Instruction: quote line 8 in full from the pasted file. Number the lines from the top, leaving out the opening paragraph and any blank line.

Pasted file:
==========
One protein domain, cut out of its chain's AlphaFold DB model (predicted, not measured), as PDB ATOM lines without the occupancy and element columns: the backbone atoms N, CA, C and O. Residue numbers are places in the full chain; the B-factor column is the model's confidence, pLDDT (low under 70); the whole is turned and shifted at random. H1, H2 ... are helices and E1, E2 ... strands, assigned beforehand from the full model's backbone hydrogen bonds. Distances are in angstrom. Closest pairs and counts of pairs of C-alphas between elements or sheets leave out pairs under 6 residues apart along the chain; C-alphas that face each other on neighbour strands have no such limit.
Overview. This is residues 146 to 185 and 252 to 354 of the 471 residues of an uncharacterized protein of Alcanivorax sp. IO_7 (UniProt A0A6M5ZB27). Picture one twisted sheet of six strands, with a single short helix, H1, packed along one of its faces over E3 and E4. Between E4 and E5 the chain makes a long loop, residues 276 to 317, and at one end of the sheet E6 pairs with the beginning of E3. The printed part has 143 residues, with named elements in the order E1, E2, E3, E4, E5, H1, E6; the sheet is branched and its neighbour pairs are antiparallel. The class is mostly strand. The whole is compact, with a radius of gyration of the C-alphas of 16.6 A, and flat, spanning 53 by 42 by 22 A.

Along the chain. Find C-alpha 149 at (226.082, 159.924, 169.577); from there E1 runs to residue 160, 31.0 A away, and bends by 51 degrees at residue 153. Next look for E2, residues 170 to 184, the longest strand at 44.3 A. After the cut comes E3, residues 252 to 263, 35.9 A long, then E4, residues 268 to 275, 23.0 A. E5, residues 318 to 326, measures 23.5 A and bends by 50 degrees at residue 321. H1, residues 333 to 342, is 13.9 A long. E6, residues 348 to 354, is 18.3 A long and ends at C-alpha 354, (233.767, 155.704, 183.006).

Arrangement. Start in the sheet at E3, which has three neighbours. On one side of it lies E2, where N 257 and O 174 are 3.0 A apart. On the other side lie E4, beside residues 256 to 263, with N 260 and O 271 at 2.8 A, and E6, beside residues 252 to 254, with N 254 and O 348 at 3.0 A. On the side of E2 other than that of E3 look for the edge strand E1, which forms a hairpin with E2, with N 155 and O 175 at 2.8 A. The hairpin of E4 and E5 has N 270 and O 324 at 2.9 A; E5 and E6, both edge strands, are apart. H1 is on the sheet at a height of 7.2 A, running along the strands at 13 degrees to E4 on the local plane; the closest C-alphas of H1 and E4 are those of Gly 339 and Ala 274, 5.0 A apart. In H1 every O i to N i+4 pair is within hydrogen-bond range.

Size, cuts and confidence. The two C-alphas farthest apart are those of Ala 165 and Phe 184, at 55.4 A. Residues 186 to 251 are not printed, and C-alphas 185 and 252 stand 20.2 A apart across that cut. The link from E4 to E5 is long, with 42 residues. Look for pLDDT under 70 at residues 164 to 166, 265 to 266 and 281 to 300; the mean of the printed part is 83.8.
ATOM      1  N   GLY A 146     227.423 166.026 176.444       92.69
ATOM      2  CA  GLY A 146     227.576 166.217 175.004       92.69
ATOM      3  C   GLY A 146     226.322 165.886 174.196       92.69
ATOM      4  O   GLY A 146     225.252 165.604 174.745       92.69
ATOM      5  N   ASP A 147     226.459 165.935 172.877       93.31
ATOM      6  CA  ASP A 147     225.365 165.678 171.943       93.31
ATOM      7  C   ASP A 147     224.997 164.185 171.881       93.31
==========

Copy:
ATOM      4  O   GLY A 146     225.252 165.604 174.745       92.69